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Mucin and galectin dynamics during gastro-intestinal parasite infections in cattle

Prisca Hoorens UGent (2011)
abstract
Gastro-intestinal (GI) nematodes are an important cause of disease and economical loss in livestock industries. The abomasal nematode Ostertagia ostertagi and the intestinal nematode Cooperia oncophora are among the most common parasites infecting cattle in temperate climate regions. In order to develop new therapeutics, a fundamental understanding of the processes involved in protective immunity is needed. The potential role of mucins and other defensive compounds (trefoil factors/TFF and galectins/LGALS) is described. Nine membrane-bound and six secreted mucins were identified in the bovine genome. The protein architecture of the membrane bound mucins was similar between humans and cattle, while the protein architecture of the gel forming mucins seemed less conserved. The transcriptional distribution of both mucins and mucin glycosyltransferases was investigated in the GI tract of nematode-free cattle. Both sets of genes showed a tissuespecific transcritpion profile and species-specific differences were also observed. Subsequently, changes in the transcription of mucins, mucin glycosyltransferases and TFFs were investigated in the abomasal mucosa during primary and repeated infections with O. ostertagi. This study showed that the mucin, TFF and glycosyltransferase transcription levels were significantly altered in the abomasal mucosa during primary O. ostertagi infection in cattle. Although the changes in mucin biosynthesis started early after infection, the major effects were observed when adult worms were present at the mucosal surface. In addition, the transcriptional distribution of ten galectins was investigated in the GI tract of uninfected cattle. The majority of the galectins were upregulated at an early time point after infection, before the appearance of adult worms. LGALS1 was also upregulated in repeatedly infected animals, possible indication that it might be involved in the development of protective immunity. LGALS11 was inducibly and strongly upregulated during both primary and repeated infections with O. ostertagi. The changes in these components in the abomasum during O. ostertagi infections were compared with changes in the small intestine after primary and repeated infections with C. oncophora. The identification of components that are commonly or differentially induced during O. ostertagi and C. oncophora infections might be useful to identify mechanisms involved in protection. For some glycosyltransferases and galectins, differences were observed in the changes in transcription levels. Other molecules were upregulated during primary infection with both parasite species. Similar to what was observed during O. ostertagi infection, LGALS11 was inducible and strongly upregulated after both primary and repeated infections with C. oncophora. Since LGALS11 was strongly upregulated during primary and repeated O. ostertagi and C. oncophora infections, this galectin was further investigated. LGALS11 induction was associated with the proliferation and de-differentiation of abomasal epithelial cells in culture, independently from the presence of O. ostertagi antigens. In addition, LGALS11 transcript was detected in the abomasal lymph nodes, where it was found in MHCII+ cells; however transcription levels were not altered after primary O. ostertagi infection. In the small intestine, LGALS11 was not only induced by the GI nematode C. oncophora, but also by the protozoan parasite Giardia duodenalis. Although LGALS11 was also transcribed in the lungs, transcription levels were not altered after a natural infection with the lung nematode Dictyocaulus viviparus. These data suggest that LGALS11 induction is rather an undirect effect of the parasite on the epithelium. Upregulation of LGALS11 as a response to parasitic infections is seemingly restricted to the GI tract. A first reason for the different response during O. ostertagi and C. oncophora infection could be related to morphological and physiological differences between the abomasum and the small intestine. A second possible reason are differences in host-parasite interactions such as pathophysiology and immunity. The role of the observed changes during GI nematode infections remains unclear. It was suggested that changes in the mucin barrier during primary infection are not protective since expulsion of O. ostertagi at this stage of the infection is uncommon and levels of mucin-related genes remained unchanged after repeated infections. Galectins on the other hand, especially LGALS1 and LGALS9, could be involved in directing the immune response towards a Th2 response during O. ostertagi infection. LGALS11 could play a role in changing mucus viscosity, regulation of epithelial cell proliferation and differentiation, and immune cell signaling.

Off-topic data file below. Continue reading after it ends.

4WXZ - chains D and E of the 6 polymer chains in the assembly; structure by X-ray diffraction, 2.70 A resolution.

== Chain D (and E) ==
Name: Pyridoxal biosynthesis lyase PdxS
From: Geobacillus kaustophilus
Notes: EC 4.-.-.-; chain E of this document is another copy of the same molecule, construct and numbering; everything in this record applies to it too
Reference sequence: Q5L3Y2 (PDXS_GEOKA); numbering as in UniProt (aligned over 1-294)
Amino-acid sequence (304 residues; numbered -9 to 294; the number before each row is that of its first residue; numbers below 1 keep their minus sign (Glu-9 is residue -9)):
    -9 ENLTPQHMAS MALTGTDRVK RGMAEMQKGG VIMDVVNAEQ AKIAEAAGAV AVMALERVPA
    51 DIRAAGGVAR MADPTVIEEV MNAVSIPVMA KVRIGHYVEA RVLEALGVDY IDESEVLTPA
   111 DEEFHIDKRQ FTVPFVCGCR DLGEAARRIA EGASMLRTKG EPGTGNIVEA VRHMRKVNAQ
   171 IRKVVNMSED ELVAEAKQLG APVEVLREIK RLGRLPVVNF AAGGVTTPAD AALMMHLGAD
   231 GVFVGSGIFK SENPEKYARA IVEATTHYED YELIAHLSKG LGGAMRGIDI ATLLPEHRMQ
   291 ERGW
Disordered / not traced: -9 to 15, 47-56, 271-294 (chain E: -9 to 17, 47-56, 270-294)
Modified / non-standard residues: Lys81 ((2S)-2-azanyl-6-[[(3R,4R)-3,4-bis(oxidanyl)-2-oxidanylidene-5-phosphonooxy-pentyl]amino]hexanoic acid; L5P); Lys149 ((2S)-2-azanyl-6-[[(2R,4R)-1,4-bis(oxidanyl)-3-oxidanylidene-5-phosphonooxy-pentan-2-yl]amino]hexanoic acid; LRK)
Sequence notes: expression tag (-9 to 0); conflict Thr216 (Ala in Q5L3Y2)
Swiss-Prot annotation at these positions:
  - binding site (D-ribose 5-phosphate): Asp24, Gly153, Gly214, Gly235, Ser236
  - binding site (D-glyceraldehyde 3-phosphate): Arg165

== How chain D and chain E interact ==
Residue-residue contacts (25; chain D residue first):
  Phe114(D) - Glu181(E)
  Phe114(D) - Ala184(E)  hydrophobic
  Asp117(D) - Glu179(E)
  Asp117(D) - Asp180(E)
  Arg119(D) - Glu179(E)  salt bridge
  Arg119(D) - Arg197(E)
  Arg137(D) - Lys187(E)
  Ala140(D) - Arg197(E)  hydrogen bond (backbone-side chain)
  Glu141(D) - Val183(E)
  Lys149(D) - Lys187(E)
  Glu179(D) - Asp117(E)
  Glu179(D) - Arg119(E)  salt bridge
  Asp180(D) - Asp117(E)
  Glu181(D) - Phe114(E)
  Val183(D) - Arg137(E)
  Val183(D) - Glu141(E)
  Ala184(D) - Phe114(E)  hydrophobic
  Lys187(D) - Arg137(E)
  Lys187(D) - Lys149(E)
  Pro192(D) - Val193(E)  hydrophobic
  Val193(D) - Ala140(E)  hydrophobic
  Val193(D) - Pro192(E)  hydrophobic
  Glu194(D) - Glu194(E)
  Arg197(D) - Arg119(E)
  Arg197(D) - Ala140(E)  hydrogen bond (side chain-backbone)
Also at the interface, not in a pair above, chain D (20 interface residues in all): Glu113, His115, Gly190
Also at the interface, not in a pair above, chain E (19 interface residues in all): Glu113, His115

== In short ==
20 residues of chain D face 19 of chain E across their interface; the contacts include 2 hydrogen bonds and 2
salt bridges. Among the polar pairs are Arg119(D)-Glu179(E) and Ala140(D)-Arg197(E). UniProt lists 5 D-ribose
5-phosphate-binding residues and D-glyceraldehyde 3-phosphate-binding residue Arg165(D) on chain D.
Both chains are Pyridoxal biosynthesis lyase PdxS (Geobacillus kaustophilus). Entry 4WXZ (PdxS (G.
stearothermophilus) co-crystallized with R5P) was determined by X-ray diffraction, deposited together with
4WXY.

Please use this url to cite or link to this publication:
author
promoter
UGent and UGent
organization
year
type
dissertation (monograph)
subject
keyword
mucosal immunity, nematode, gastro-intestinal, mucin, galectin, cattle
pages
188 pages
publisher
Ghent University. Faculty of Veterinary Medicine
place of publication
Merelbeke, Belgium
defense location
Merelbeke : Faculteit Diergeneeskunde (kliniekauditorium B)
defense date
2011-10-11 16:30
ISBN
9789058642714
language
English
UGent publication?
yes
classification
D1
additional info
dissertation consists of copyrighted materials
copyright statement
I have transferred the copyright for this publication to the publisher
id
1937520
handle
http://hdl.handle.net/1854/LU-1937520
date created
2011-10-28 08:21:28
date last changed
2011-10-28 09:23:03
@phdthesis{1937520,